By Liz Premo

Atlantic News, Thursday, April 25, 2002

[The following article is courtesy of the Atlantic News]

PRESERVING AND PRESENTING HISTORY — As Lane Memorial Library Assistant Director Bill Teschek (right) looked on, Hampton Police Chief William Wrenn (left) was presented a History of the Hampton Police Department” compiled by Lane Library History Volunteer John Holman (center). Chief Wrenn anticipates the binder will be part of an exhibit of department memorabilia that will be on display in the town’s police facility. [Atlantic News Photo by Liz Premo]

HAMPTON From its low- key beginnings in the mid-1800s (when, according to a newspaper correspondent at the time, there was little need for a large police force to keep the peace), the Hampton Police Department has evolved into a full-time force staffed by almost 120 authorized department personnel, professionally maintaining law and order and ensuring public safety both in town and at the beach.

The majority of the changes that the department has experienced over the years had been previously documented in Chapter 10 of historical author Peter Randall’s “Hampton: A Century of Town and Beach, 1888-1988.” And now, thanks to the efforts of Lane Memorial Library History Volunteer John Holman, a chronological compilation of newspaper articles, photo- graphs, and Randall’s “Century” writings have been permanently organized and preserved, both on the library’s Web site and in a binder which Holman presented to Hampton Police Chief William Wrenn last Friday morning..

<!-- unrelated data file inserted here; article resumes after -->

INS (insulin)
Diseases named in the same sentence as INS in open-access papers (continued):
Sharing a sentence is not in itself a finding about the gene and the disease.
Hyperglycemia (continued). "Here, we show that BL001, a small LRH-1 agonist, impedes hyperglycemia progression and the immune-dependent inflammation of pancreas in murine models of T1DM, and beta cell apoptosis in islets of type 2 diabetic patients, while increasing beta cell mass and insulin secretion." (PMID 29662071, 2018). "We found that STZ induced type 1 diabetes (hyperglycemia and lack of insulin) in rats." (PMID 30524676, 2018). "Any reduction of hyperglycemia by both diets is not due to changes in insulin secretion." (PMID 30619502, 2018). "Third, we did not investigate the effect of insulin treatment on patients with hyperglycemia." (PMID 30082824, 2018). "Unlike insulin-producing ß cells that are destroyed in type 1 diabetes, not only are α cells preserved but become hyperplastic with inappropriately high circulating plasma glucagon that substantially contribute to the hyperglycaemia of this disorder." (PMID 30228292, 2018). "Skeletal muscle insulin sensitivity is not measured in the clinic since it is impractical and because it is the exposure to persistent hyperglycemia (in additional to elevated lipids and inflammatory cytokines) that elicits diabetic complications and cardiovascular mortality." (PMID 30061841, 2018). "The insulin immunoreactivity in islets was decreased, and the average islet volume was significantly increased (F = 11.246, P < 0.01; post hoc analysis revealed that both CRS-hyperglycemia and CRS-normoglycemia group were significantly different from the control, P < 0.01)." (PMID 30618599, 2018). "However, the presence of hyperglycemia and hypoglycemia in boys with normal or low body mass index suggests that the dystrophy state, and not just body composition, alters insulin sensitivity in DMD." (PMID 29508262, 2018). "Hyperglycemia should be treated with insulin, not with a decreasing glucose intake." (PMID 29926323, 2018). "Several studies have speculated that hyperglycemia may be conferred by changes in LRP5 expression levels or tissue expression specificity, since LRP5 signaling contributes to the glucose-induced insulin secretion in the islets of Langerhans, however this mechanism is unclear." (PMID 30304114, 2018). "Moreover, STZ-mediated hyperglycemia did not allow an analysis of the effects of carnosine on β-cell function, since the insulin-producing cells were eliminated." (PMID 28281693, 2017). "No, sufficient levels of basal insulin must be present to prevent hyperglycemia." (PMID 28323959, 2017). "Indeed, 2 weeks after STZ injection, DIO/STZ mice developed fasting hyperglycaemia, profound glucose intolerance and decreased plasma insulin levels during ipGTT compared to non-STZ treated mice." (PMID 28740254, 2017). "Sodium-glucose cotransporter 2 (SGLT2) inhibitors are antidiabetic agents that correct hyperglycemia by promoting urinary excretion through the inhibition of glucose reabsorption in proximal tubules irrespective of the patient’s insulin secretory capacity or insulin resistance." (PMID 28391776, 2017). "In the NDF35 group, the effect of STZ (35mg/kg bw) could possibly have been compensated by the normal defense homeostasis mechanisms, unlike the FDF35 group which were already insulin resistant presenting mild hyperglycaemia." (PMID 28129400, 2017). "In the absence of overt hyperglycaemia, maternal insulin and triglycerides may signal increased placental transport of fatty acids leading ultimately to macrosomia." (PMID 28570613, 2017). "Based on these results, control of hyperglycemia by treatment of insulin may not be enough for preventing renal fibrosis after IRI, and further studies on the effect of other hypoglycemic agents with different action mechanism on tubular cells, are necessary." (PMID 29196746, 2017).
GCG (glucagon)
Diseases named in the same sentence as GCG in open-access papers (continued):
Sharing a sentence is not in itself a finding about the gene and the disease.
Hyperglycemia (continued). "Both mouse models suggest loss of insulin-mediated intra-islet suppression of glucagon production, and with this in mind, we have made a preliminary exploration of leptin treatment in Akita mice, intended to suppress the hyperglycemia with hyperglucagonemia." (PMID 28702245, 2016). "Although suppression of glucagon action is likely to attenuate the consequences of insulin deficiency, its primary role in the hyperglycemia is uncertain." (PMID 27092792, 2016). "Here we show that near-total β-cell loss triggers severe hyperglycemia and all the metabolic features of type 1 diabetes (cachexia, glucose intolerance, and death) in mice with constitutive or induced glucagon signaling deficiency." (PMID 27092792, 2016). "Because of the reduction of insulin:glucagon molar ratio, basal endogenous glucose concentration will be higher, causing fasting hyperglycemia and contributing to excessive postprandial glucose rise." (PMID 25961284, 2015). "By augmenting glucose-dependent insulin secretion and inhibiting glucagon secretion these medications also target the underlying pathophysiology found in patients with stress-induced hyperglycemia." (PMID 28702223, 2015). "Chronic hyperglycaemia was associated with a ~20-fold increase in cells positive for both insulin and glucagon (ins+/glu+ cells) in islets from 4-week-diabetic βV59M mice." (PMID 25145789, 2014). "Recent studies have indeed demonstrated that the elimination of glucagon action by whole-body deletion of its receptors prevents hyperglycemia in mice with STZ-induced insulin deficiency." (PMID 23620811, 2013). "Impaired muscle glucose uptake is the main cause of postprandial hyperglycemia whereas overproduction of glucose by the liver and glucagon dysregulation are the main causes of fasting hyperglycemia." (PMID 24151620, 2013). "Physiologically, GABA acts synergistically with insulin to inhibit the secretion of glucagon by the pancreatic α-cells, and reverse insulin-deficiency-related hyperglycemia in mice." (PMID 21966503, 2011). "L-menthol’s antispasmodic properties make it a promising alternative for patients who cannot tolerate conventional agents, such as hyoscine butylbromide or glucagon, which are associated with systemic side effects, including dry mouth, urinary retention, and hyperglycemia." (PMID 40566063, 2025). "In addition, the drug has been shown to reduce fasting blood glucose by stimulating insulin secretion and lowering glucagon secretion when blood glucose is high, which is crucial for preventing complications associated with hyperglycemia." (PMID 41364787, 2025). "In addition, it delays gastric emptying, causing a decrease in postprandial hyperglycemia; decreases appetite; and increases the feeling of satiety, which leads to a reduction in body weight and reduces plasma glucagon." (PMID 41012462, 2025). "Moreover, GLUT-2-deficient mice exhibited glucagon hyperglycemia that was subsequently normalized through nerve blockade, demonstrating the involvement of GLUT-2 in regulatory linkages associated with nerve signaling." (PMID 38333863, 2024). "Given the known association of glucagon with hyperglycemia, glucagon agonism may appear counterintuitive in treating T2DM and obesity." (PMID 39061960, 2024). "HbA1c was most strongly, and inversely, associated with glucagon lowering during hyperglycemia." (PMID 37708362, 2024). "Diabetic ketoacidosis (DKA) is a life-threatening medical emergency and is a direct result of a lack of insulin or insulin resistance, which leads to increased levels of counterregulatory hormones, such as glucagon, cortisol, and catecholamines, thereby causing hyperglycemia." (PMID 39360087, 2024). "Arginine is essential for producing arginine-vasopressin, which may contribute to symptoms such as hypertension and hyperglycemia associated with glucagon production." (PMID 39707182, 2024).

The two men were joined in the library’s New Hampshire Room by Library Director Catherine Redden, Assistant Director Bill Teschek, and Hampton Police Captain Jamie Sullivan. Genial conversation between those who gathered for the occasion preceded opening remarks offered by Holman, who read portions of Randall’s extensive essay before presenting the binder to Chief Wrenn.

Wrenn, who has served as police chief for seven of his 28-year law enforcement career with the Hampton Police Department, appeared pleased with the gift. He took time to thumb through the binder’s plastic-sheathed pages, commenting on the contents printed on several of them. Expressing his appreciation, he told Holman, “Your timing is perfect — we can actually have a [department] history displayed in the new building.”

Wrenn was referring to the town’s future police station, approved by voters in the March 2002 election. It is anticipated that a display of department memorabilia (badges, photographs, hand-written police logs, and now the binder) will be a specialized feature of the new structure. Such a display, said the Chief, will provide a record of the “progression of where we were, where we’ve come from, and where we are today.”

Chief Wrenn noted that anyone in the community who may have photographs or other historical materials related to the Hampton Police Department are welcome to contact the department’s business line for information on donating or loaning the items. Those who do so will be credited for their important contributions.

It was apparent that the binder will be a very welcome addition to that history-rich display. “This is great,” Chief Wrenn told Holman and the other Lane Library staff members. “This is wonderful. I really appreciate it.”